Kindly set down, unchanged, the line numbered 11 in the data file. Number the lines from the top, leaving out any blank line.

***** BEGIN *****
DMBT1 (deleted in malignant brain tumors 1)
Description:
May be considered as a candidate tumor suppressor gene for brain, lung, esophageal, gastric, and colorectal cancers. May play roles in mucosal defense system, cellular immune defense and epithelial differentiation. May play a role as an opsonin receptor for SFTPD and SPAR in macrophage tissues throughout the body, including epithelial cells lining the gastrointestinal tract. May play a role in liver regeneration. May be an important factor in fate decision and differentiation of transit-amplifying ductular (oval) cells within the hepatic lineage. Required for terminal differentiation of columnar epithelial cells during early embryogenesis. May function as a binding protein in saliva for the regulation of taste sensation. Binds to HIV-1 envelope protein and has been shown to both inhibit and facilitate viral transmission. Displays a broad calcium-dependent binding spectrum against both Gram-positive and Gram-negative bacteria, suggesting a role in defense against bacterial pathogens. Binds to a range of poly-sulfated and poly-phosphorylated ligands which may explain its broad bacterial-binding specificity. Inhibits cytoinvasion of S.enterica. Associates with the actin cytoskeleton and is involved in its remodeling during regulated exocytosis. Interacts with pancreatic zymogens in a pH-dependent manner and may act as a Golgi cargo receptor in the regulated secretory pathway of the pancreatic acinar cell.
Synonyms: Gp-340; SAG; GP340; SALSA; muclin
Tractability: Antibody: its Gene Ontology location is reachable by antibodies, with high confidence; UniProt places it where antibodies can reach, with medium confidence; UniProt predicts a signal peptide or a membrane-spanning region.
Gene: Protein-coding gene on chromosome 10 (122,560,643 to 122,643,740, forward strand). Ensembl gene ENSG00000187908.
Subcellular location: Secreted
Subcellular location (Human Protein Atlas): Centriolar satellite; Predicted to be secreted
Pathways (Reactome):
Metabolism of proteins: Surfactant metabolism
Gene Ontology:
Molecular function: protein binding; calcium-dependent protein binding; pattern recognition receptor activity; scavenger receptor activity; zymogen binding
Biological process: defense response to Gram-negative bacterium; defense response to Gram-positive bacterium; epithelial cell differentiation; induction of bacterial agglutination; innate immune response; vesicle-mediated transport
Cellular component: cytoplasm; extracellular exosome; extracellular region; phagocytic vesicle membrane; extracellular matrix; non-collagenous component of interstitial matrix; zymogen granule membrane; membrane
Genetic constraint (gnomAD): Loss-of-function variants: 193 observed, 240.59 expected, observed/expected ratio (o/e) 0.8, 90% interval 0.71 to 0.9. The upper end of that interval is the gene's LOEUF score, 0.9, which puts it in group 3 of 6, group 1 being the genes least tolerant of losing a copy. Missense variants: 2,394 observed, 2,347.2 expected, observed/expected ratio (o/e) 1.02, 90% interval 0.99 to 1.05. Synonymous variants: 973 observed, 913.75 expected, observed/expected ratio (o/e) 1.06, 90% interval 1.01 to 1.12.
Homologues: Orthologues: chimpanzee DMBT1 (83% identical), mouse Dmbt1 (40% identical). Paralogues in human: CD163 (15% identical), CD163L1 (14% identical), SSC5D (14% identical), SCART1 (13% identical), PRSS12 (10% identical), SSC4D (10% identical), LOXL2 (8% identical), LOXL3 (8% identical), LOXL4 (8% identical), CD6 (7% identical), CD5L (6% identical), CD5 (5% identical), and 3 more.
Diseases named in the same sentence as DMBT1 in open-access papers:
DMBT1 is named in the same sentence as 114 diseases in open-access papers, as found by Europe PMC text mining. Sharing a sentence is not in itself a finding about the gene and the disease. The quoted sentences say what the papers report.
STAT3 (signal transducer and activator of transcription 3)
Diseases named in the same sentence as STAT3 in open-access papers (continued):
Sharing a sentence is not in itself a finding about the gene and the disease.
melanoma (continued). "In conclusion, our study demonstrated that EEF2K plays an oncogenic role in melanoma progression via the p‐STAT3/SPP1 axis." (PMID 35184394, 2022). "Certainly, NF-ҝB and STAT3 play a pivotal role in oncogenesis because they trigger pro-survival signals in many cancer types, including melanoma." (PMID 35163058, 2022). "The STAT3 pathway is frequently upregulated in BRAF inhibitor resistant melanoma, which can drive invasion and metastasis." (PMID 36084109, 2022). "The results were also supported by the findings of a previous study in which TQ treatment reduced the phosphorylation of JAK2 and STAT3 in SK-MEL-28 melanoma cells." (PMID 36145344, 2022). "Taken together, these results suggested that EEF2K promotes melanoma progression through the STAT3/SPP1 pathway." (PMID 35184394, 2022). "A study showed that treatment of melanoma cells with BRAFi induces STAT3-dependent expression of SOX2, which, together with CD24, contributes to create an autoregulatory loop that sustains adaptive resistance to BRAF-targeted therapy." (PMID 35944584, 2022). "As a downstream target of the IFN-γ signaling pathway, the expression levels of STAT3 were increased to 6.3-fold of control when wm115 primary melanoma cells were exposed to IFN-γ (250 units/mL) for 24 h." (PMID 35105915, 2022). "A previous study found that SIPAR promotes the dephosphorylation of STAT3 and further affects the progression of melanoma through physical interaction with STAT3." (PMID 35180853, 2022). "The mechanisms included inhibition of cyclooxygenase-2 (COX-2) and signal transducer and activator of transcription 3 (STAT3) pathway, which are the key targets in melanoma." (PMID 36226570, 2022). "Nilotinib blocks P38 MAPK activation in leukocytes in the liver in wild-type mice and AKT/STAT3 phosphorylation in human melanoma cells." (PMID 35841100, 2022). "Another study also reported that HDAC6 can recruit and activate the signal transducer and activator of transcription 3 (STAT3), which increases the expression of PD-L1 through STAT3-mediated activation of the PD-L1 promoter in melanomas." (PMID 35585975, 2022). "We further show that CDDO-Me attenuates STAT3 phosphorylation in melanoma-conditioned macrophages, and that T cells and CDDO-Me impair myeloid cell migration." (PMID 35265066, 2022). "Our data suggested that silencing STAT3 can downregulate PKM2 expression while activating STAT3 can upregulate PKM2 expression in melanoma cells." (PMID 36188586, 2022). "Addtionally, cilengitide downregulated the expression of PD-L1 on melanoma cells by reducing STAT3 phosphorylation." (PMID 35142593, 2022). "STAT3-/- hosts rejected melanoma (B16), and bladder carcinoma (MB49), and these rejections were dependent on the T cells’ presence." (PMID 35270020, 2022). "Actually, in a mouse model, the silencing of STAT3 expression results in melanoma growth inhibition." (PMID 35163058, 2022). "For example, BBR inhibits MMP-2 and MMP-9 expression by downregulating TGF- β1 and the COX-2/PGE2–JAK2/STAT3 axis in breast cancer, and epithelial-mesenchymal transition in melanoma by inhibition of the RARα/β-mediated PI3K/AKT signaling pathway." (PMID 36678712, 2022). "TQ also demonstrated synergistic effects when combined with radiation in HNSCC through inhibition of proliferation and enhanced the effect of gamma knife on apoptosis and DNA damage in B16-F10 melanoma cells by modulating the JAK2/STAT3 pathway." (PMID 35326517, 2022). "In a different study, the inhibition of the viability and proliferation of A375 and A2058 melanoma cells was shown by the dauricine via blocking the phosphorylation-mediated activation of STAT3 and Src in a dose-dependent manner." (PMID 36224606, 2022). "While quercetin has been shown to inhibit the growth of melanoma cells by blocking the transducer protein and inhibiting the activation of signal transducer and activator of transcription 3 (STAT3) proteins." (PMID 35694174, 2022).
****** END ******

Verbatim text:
Gene Ontology: